We’re back with our reactions to The Killing Man and hoo boy did we not expect it to go in the direction it did. We get our hero beating up lots of random guys, having lots of sex, and being extremely dour, but still polite enough to ask if he can smoke around his love interest. We also get some VERY problematic material that we weren’t expecting in this white guy karate movie (this movie DOES NOT look kindly on gay people at all). We also get a pretty great one-liner from Michael Ironside and some ridiculous fart rock.
In part one of our discussion on 1994’s The Killing Man (aka The Killing Machine), we predict why hero Harlin Garrett isn’t too eager to discuss baseball, the likelihood of getting into face-swapping territory, and whether or not this shadowy organization made a snuff film.
In this episode, Holly and Skinner discuss recent Academy Award-nominated animated film Ferdinand. Holly proves that advertising works by revealing her favorite commercials, and Skinner once again doubles down on pedantry in regards to Frankenstein’s monster.
In this mini ep, we reveal our next film (recommended by a new listener) and delve into what it really means to be a killing man as opposed to a killing machine.
We’re back with Kip Reed to talk about the rest of this baffling movie, which sort of explains why this episode is perhaps our most rambling and ramshackle to date. This movie just makes no damn sense, you guys. We talk obvious Mexican-American Jason Mamoa, crazed John Goodman, confusing plot lines, the film’s incredibly racist undertones, and the fascinating productions of Voltage Pictures.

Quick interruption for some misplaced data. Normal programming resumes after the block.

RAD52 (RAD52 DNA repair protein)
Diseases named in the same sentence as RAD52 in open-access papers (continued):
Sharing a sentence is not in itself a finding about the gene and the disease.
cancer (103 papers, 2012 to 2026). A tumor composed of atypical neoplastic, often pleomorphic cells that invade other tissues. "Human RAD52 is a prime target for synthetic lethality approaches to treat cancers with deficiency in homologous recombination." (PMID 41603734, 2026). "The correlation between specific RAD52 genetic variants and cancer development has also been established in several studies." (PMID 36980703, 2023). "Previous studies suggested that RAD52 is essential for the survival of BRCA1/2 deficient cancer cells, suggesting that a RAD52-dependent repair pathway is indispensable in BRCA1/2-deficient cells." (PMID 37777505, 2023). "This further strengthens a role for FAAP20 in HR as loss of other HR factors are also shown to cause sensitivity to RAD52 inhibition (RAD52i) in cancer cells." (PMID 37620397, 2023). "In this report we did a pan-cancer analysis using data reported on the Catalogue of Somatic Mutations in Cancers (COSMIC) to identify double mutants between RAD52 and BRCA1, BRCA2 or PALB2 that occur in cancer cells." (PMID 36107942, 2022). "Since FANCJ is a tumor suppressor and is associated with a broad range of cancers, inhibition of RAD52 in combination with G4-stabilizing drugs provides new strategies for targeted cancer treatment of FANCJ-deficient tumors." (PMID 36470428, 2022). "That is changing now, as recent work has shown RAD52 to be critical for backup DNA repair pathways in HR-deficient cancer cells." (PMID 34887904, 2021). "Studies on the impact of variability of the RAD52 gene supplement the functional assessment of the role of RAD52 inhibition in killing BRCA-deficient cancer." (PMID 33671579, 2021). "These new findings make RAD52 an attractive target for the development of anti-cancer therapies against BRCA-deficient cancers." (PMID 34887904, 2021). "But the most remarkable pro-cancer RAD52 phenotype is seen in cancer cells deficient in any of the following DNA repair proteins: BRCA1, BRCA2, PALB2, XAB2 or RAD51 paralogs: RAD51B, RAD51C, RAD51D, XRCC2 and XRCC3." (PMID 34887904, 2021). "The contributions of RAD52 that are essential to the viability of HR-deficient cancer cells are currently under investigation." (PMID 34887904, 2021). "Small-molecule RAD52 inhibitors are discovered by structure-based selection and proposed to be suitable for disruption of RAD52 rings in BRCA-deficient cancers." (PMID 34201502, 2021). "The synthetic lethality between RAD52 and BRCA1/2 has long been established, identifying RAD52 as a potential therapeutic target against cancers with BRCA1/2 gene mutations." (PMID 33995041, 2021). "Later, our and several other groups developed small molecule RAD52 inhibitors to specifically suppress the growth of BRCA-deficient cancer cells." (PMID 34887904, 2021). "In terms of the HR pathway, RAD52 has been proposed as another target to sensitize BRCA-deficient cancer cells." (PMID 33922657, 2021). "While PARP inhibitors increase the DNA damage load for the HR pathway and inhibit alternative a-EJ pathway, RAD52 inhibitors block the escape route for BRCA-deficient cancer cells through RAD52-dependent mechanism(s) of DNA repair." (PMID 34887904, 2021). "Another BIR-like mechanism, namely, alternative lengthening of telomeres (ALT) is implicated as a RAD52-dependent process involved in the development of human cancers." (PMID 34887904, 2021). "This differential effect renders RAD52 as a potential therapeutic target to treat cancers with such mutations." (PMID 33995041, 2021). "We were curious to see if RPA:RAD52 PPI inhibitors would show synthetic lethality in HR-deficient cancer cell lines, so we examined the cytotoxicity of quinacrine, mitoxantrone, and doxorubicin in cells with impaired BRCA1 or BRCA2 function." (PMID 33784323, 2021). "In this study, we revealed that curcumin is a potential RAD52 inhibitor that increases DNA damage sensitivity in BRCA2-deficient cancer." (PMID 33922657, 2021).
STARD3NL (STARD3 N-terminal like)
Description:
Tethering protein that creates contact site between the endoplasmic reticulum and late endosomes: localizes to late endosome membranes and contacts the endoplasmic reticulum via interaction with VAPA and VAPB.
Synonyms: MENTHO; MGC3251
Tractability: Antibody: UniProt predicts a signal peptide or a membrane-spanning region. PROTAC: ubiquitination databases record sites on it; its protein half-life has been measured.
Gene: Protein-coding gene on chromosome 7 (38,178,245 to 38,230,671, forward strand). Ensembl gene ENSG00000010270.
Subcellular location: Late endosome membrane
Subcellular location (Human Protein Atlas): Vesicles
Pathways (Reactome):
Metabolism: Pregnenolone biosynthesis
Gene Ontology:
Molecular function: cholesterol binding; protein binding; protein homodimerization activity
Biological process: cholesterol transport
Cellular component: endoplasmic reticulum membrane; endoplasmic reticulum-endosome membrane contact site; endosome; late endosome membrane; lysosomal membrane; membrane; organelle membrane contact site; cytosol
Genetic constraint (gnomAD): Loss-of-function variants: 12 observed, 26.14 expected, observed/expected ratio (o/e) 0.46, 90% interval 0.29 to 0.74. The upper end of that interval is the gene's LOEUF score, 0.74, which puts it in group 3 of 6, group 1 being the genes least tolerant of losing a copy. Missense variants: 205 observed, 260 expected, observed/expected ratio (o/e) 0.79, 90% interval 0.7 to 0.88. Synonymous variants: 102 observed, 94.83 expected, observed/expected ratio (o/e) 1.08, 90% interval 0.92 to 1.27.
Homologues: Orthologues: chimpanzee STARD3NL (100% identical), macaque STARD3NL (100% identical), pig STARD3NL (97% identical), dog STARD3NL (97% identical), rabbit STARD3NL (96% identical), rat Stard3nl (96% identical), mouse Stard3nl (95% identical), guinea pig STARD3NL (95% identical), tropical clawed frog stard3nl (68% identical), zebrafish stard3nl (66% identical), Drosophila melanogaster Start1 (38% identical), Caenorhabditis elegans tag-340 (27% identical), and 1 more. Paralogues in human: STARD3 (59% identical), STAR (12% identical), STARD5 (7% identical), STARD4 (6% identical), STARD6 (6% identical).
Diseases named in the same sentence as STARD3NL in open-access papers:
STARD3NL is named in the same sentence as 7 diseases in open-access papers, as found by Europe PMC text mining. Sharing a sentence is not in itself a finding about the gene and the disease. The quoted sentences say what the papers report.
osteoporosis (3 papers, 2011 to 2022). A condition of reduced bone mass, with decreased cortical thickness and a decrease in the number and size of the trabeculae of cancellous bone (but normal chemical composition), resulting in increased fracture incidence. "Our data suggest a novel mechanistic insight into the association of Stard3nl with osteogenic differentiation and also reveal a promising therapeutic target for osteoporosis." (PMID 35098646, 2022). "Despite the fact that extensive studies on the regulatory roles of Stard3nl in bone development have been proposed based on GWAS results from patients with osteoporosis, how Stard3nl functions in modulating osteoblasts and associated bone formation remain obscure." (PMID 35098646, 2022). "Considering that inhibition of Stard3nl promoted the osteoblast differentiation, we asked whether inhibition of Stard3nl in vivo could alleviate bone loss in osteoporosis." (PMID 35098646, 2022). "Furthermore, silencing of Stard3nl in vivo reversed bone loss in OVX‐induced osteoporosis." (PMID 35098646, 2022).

Bruno Alert! We welcome internet friend (and Skinner’s former cohost) Kip Reed to help us discuss the first 10 minutes of this baffling Bruce Willis action comedy that is ostensibly about a why one should never mess with a man’s dog, yet no dog appears at all in the first 10 minutes. We also discuss the production company logos, whether or not John Goodman will voice a dog, and how many times Jason Mamoa will say “My man!”
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We’ve had an influx of new listeners recently so we’re spotlighting a weird podcast Josh and Skinner produced in 2017: Butterfly Kisses, the podcast where Josh and Brian talk about Crazy Town’s hit song Butterfly and break it down line by line. The show goes in weird places and we think some of you might enjoy it. Check it out wherever you get podcasts or listen to every episode at butterflykisses.libsyn.com.
Episodes featured in this sampler: Episode 4, Episode 7, and Episode 17.
In this mini episode, we reveal next week’s film, talk about the special guest who will join us, and wonder whether the aging action start at the film’s front will be grumpy or not (probably grumpy). We also ask the most important question of all: will the dog talk?
We attempted something ambitious — cover the 1982 Family Circus Easter animated special every day for the entirety of Lent — but it didn’t go as we planned. We ended up scraping the project entirely and never releasing anything – until now. This is a compilation of all the usable audio that remained after this marathon, 40-day recording cycle. It’s lucky we’re still alive.
On today’s episode, we continue talking about 1982’s Deadly Games. We predict there has never been a more thoughtful or thorough discussion of this film by any other podcast or media outlet. We discuss the killer’s motive and why his identity needed to be a secret (it didn’t!), and wonder just how many people are boning each other in this town. But before we get into the discussion, Adam Roche from Attaboy Clarence and The Secret History of Hollywood drops by to help us set expectations the film can’t possibly meet.